Instability in Venezuela could be a test for Brazil’s regional leadership capacity

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Venezuelan leader Hugo Chavez' July 1 announcement that he is ill and may not return from Cuba for several months has threatens to send Latin America's biggest oil producer into a political tailspin, which would seriously affect the strategic dynamics in the region, possibly forcing Brazil, the region's dominant player, to take a more assertive stance to maintain stability.

In principle, the potential end of Hugo Chavez' reign in Venezuela is welcome news. Markets rallied after his 15-minute speech, sparking hopes that a new leader would loosen the government's grip on the increasingly paralyzed economy, allowing for investments to return to the country. His removal from power would also severely weaken the dictatorial Castro regime in Cuba, which has received an estimated US $3.5 billion in oil subsidies from Venezuela last year, and which may face financial collapse should a new Venezuelan government decide to stop the subsidies, which are deeply unpopular in Venezuela.

Yet should Chavez really be unable to return to power over the next months, the country could plunge into political chaos, possibly leading to a military takeover, which would be a severe setback for democracy in the region. To begin with, it is entirely unclear who would replace Chavez, as the constitution (written by himself) allows him to appoint either the vice president or anyone else. Since Vice President Elías Jaua is widely seen as a colorless dogmatist, potential candidates include, among many others, Chavez brother, Adán Chavez, or his daughter, Maria Gabriela. Yet none of them seems to have Hugo Chavez' skill to hold together a party that includes many competing interest groups. In addition, the government's popularity has been battered by an unending series of problems, including blackouts, food and housing shortages, high rates of crime, a lack of economic growth, high inflation, prison riots, widespread corruption, and no clear plan how to get out of the mess. Even a healthy Chavez would face a bitter election battle in 2012, as his country is worse off on virtually all counts than when he was first elected in 1998. Now, with the nation's attention focused solely on their leader's health, all of the problems named above - crime and inflation being the most serious - are bound to get worse still due to the leadership vacuum in Caracas.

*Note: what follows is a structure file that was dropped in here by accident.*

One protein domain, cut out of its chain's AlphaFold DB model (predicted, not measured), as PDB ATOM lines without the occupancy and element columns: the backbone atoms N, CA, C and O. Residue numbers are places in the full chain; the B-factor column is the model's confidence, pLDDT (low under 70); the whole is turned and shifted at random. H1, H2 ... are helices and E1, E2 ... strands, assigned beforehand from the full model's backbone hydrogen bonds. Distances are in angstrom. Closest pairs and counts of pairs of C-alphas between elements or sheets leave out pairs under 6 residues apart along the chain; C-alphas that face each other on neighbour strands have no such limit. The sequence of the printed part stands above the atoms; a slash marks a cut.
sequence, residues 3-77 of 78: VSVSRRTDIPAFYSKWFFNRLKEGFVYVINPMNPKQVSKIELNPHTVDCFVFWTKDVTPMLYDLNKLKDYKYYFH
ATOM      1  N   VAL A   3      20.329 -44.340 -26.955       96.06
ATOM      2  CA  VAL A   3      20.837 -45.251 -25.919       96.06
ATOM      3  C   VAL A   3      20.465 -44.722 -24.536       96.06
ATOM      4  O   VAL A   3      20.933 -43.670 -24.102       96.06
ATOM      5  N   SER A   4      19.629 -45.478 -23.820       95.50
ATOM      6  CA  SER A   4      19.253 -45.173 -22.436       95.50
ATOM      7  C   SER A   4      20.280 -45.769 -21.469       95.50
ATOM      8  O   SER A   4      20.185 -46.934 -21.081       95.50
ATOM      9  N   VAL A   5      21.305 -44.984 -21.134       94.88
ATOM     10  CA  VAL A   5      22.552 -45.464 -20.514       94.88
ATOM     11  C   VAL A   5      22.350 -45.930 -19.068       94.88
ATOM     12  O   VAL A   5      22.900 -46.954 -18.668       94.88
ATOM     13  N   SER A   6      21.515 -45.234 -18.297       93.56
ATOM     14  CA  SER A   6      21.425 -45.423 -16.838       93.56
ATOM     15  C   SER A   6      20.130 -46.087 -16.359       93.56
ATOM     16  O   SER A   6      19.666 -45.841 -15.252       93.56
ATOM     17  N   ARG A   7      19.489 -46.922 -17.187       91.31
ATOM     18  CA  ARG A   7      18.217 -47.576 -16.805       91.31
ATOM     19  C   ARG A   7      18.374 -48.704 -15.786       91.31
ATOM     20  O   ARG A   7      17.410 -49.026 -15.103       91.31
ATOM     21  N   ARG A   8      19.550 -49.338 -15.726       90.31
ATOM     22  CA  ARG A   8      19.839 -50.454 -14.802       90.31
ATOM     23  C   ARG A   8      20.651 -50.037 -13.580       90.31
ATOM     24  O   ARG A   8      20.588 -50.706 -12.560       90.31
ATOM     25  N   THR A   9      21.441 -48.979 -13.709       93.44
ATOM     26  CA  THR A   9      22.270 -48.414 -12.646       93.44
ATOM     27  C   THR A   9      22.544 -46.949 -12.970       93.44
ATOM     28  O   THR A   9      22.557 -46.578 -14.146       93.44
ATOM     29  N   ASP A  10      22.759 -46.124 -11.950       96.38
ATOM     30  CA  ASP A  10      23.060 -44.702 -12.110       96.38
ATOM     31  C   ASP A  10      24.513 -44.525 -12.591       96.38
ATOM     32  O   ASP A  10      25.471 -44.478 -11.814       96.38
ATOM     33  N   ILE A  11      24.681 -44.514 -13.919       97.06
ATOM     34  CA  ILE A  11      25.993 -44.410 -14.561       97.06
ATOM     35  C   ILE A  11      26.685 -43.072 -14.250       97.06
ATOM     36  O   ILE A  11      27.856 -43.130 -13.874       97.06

Paradoxically, the new situation does not make life for the opposition any easier. Personal calamity often causes increased popularity, as recently seen in Argentina, when Cristina Fernandez de Kircher's approval rating surged after her husband's unexpected death. Criticizing Chavez may thus backfire and make the opposition seem inhumane at a time when millions of poor Venezuelans pray for their leader's recovery. In addition, an election without Chavez as a candidate would render the opposition's anti-Chavez platform useless, forcing it to adapt to a post-Chavez Venezuela, considerably more difficult to navigate. At a time when the country's democratic institutions are already severely strained, a fair election victory against the incumbent would be an important step towards reestablishing democracy in Venezuela; yet this scenario seems distant at this point.

Complicating matters further, the a senior military general declared recently that the military were “wedded” to the revolution and would not accept an opposition government. Under Chavez' Bolivarian Revolution, the military established itself as an important political actor, and it remains to be seen how willing the generals are to see their power reduced under a new administration. In a country awash with guns and several radical factions, serious political strife could emerge in urban areas, turning Venezuela into a rudderless ship.

In such a case, Brazil would be the only actor potentially able to contain a fallout. Brazil has important economic interests to defend: Bilateral trade between the two in 2010 has been US $ 4.6 billion in 2010, and many large companies such as Odebrecht and Petrobras have made large investments in the country. While a mercurial Chavez has lambasted investors from many countries and nationalized their operations, he has traditionally been kind to Brazilian undertakings,  allowing them to reap huge benefits in a markets with little competition. Yet despite their close alliance, the Brazil's President Dilma Rousseff only found out about Chavez' health after he addressed the nation on television. In order to help stabilize the political situation and avoid a military takeover, Brazil must closely accompany and work with key figures in Venezuela's government, the military, and the opposition movement. Brazil has shown before that it can positively influence its neighbors and avoid political turmoil - for example in Paraguay - and it may be well advised to position itself again as an honest broker between Venezuela's factions, should they be unable to pave the way towards a stable political future.

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Why São Paulo needs a foreign policy

Photo credit: Cortesía Estudios Revolución